Iraq’s prime minister has survived an assassination attempt involving drones packed with explosives that targeted his house inside Baghdad’s heavily fortified Green Zone.
Officials say Prime Minister Mustafa al-Kadhimi escaped unharmed but seven of his body guards were injured when one of the aerial devices hit the house. Another two of the drones were shot down.
The assassination attempt follows last month’s parliamentary elections which militias that are backed by Iran have refused to accept.
The daring attack has raised tensions in the city, and troops and patrols have been deployed throughout Baghdad.
Handout photos showed the damage to Mr al-Kadhimi’s residence, including smashed windows and doors blown off their hinges.
A video shows more damage: a van parked outside the residence badly mangled, a shallow crater near the stairs, cracks in the ceiling and walls of a balcony and broken parts of the building’s roof.
The prime minister later appeared on television seated behind a desk in a white shirt, looking calm and composed.
“Cowardly rocket and drone attacks don’t build homelands and don’t build a future,” he said.
He also tweeted that “I am fine and among my people. Thank God,” and called for calm and restraint, “for the sake of Iraq”.
Residents of Baghdad heard the sound of an explosion followed by heavy gunfire from the direction of the Green Zone, which houses foreign embassies and government offices.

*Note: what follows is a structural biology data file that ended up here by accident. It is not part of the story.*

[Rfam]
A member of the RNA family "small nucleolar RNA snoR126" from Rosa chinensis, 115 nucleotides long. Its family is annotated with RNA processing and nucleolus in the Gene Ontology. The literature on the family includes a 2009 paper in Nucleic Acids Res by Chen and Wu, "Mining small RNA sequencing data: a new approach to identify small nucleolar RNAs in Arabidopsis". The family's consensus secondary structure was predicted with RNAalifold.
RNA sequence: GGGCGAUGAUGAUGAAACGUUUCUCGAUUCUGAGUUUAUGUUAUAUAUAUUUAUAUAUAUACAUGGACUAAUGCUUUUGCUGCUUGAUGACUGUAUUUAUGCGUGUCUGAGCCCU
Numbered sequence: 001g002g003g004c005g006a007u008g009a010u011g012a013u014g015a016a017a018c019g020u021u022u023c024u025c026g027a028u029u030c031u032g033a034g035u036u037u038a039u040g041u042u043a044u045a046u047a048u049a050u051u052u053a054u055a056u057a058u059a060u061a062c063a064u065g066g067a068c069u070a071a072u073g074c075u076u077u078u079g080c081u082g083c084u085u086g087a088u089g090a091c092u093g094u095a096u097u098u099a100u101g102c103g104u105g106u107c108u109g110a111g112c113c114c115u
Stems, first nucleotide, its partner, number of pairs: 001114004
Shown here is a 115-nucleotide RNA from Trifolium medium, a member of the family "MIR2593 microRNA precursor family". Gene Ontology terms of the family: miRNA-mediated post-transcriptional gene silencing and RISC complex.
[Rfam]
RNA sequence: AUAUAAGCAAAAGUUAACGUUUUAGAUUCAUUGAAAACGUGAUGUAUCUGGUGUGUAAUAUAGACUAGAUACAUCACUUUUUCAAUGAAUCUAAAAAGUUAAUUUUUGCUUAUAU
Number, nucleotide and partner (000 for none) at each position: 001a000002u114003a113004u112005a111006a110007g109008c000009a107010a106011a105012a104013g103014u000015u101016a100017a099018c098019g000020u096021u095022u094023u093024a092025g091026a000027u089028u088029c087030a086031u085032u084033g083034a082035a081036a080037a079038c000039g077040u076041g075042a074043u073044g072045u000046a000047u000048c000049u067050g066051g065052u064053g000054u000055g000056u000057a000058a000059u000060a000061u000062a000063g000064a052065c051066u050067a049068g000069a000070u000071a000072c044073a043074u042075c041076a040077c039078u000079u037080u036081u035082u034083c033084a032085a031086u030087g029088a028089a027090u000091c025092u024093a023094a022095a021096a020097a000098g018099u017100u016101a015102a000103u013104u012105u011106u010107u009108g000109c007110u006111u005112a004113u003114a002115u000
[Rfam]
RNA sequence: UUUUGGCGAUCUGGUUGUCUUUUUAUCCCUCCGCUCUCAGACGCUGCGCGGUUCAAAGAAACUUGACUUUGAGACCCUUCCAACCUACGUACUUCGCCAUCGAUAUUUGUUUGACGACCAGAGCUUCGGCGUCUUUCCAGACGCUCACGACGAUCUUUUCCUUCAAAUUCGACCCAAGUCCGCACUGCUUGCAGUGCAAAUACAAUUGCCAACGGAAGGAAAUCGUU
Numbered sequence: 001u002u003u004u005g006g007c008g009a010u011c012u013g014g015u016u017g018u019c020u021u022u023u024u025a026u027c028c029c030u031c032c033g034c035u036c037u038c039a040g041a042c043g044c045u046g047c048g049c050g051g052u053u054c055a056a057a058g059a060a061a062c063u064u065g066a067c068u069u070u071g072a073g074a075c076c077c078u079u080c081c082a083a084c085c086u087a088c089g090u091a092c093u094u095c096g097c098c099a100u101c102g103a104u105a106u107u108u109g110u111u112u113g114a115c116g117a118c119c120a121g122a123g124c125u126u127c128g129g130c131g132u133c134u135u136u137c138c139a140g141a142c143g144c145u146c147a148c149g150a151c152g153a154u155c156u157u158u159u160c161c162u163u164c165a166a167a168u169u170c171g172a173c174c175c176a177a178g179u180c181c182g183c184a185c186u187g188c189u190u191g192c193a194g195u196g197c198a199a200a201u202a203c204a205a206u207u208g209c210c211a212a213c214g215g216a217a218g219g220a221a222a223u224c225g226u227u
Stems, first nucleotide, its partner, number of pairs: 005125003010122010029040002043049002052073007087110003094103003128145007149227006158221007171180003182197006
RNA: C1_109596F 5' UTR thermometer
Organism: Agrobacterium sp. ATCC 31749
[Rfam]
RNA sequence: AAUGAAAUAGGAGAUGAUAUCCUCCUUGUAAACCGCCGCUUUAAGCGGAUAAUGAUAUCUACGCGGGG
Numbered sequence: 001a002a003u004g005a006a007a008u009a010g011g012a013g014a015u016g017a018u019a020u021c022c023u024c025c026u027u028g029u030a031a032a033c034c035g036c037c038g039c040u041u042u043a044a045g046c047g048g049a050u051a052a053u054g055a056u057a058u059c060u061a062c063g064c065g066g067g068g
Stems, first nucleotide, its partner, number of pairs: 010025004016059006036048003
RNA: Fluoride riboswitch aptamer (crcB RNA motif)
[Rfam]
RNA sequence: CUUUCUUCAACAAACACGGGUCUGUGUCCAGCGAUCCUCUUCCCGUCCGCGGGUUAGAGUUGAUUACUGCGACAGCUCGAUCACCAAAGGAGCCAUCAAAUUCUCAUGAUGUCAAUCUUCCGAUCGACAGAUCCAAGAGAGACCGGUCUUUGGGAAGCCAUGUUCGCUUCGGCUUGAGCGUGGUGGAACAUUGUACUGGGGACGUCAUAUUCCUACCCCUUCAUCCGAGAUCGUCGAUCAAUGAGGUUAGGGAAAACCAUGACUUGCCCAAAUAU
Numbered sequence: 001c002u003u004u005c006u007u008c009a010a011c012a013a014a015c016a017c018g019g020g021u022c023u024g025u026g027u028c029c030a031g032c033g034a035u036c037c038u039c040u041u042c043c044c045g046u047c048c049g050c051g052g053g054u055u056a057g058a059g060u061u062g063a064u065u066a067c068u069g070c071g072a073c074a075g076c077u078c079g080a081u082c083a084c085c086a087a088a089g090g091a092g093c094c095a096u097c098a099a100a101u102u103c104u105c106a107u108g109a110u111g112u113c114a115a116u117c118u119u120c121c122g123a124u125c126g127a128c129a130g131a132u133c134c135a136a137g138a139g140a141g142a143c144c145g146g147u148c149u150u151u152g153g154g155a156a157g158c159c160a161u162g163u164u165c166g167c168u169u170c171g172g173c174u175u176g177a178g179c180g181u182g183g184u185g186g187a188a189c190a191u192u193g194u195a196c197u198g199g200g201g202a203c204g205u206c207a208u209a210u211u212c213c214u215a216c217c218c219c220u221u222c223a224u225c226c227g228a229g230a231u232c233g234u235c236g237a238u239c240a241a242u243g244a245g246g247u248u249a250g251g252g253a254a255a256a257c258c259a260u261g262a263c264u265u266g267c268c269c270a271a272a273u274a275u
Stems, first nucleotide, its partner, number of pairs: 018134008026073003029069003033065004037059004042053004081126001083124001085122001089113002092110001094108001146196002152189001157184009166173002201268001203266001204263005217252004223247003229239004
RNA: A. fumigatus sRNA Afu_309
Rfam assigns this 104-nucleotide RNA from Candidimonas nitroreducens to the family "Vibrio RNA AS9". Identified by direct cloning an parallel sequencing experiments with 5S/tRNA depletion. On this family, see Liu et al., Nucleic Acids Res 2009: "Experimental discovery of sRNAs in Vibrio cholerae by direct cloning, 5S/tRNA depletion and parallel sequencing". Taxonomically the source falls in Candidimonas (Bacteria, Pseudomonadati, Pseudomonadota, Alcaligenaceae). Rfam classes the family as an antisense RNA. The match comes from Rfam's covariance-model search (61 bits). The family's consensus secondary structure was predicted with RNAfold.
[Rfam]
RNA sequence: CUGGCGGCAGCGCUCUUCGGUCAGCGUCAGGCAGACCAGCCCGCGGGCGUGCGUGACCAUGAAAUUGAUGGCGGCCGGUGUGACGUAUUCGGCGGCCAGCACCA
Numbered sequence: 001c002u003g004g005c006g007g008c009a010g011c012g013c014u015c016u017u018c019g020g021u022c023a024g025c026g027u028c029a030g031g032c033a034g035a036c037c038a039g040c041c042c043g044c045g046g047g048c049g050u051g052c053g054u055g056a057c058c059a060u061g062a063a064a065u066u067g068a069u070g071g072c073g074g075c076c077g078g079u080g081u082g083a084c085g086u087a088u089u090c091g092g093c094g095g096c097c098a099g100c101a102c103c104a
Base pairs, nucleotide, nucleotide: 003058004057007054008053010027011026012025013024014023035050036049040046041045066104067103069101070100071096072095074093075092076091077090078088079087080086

There was no immediate claim for the attack which comes amid a stand-off between security forces and pro-Iran Shi’ite militias whose supporters have been camped outside the Green Zone for nearly a month.
The militias have rejected the results of Iraq’s parliamentary elections in which they lost around two-thirds of their seats.
Mr Al-Kadhimi, 54, was Iraq’s former intelligence chief before becoming prime minister in May last year. He is considered by the militias to be close to the US, and has tried to balance between Iraq’s alliances with both the US and Iran.
The US, the UN Security Council and others have praised the October 10 election, which was mostly violence-free and without major technical glitches.
The US strongly denounced “this apparent act of terrorism”. State Department spokesman Ned Price said the US was in close contact with Iraqi security forces and had offered to help with the investigation into the attack.